Taking the age-old, oft-told story of the Yeti and turning it into a fresh, entertaining, and heartwarming movie is an Everest-sized feat, but Abominable accomplishes it with elegance and beauty. Though the plot’s threads tangle at times, the gorgeous animation and wonderful storytelling more than make up for any confusion.
While it’s nearly impossible for children’s movies to escape predictability, Abominable impressively evades overused tropes and boredom. While its premise is not particularly new – a group of misfits unite and fight impossible odds to help a creature find its way home – its execution transforms it into something magical. Directors Jill Culton and Todd Wilderman pack so much emotion and care into every moment; each scene is a roulette offering humor, grief, fear, or suspense. The characters are so complex and compelling that by the time the credits roll, the bittersweet ending is augmented by the sense of leaving friends behind.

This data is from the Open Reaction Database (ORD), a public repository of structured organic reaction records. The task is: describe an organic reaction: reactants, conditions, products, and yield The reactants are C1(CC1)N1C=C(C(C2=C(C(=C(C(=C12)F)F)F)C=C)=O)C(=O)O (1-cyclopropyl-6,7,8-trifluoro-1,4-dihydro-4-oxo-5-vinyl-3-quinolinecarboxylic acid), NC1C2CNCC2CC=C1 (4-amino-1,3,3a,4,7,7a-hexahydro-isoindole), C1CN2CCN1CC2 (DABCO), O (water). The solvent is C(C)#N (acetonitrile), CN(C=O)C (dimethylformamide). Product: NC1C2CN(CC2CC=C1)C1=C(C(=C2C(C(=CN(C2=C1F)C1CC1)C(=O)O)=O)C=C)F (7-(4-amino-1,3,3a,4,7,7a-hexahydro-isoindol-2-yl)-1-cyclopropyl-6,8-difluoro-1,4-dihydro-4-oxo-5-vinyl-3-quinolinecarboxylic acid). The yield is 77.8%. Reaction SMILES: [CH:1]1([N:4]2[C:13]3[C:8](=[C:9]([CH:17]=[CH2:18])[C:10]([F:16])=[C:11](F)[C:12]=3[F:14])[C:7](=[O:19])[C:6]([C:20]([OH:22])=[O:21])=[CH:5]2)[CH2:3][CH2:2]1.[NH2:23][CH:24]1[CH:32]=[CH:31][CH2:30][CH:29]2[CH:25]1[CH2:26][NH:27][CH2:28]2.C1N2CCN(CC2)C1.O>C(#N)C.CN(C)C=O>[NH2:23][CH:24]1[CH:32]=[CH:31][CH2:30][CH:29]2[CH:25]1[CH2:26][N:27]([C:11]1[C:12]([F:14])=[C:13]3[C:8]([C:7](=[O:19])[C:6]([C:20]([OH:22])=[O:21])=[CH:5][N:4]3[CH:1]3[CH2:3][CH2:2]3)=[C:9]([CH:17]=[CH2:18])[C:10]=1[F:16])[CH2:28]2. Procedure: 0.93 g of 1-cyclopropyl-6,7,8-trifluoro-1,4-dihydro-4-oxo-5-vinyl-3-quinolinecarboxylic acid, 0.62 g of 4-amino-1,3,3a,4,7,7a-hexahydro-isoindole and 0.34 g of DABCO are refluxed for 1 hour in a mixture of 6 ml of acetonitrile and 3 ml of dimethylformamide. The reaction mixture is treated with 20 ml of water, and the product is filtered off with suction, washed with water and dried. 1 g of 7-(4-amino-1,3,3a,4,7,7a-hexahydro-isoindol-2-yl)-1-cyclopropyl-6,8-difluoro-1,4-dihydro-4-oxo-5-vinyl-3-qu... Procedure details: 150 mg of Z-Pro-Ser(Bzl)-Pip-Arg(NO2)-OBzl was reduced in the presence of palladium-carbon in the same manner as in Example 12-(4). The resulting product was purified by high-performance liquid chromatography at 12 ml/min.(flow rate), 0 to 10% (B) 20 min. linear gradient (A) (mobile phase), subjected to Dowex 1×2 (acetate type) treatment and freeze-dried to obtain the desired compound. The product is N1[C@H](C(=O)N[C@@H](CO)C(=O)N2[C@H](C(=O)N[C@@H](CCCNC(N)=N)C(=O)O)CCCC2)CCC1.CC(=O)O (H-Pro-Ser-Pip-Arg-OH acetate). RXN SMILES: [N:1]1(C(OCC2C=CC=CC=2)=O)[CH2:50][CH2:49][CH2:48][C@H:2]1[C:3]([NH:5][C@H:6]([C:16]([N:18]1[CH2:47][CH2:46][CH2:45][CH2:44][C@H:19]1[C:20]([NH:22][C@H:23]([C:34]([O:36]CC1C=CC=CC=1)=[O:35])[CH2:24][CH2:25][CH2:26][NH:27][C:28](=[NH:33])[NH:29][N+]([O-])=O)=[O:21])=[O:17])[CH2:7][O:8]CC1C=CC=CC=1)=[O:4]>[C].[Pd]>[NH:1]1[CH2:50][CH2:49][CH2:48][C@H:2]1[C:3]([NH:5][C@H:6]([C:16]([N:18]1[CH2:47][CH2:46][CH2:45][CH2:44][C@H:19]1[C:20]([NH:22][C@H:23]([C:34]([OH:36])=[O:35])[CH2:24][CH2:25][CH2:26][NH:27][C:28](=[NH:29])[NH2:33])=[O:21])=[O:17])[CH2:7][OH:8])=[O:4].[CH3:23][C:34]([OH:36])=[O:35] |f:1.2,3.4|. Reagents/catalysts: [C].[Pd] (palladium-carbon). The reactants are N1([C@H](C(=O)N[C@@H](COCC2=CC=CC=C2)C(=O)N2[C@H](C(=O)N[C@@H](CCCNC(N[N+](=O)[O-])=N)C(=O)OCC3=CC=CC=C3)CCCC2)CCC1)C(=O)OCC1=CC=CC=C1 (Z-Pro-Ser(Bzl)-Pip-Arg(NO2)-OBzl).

Chloe Bennet, Tenzing Norgay Trainor, and Albert Tsai play Yi, Jin, and Peng respectively. The actors voice each character with personality and nuance as they travel through stunningly rendered expanses of China to return Everest the Yeti to his Himalayan home. Rather than sticking to the most famous landmarks and regions, such as Beijing or the Great Wall, the film depicts a variety of lesser-known places, including the Gobi Desert, Huangshan, and the Leshan Giant Buddha. Lush, extravagant scenes show nature and vegetation swelling as Yi beautifully plays her violin to Everest’s magical accompaniment. These moments, as moving as they are enchanting, distinguish the film from other family flicks.
As tear-jerking as the plot is, there are certainly moments of confusion in which the story becomes muddled. Several plot points are oversimplified or left unresolved, such as the tension between Yi and her mother and grandmother. However, betrayal, plot-twists, the adorable Yeti, and the hilarious gag of “Whooping Snakes” mask the odd inconsistency.
Part of the beauty of the film is its insistence on authentically telling the stories of groups often underrepresented in the media. Following the success of other Western movies with Asian casts such as Crazy Rich Asians, it is salient that children, too, now have diverse casts to look up to and connect with. Rather than sticking to prescribed formulas for successful children’s movies, Abominable creatively tackles universal themes in a refreshingly honest and visually glorious way.
Abominable is released nationwide on 11th October 2019.
Watch the trailer for Abominable here: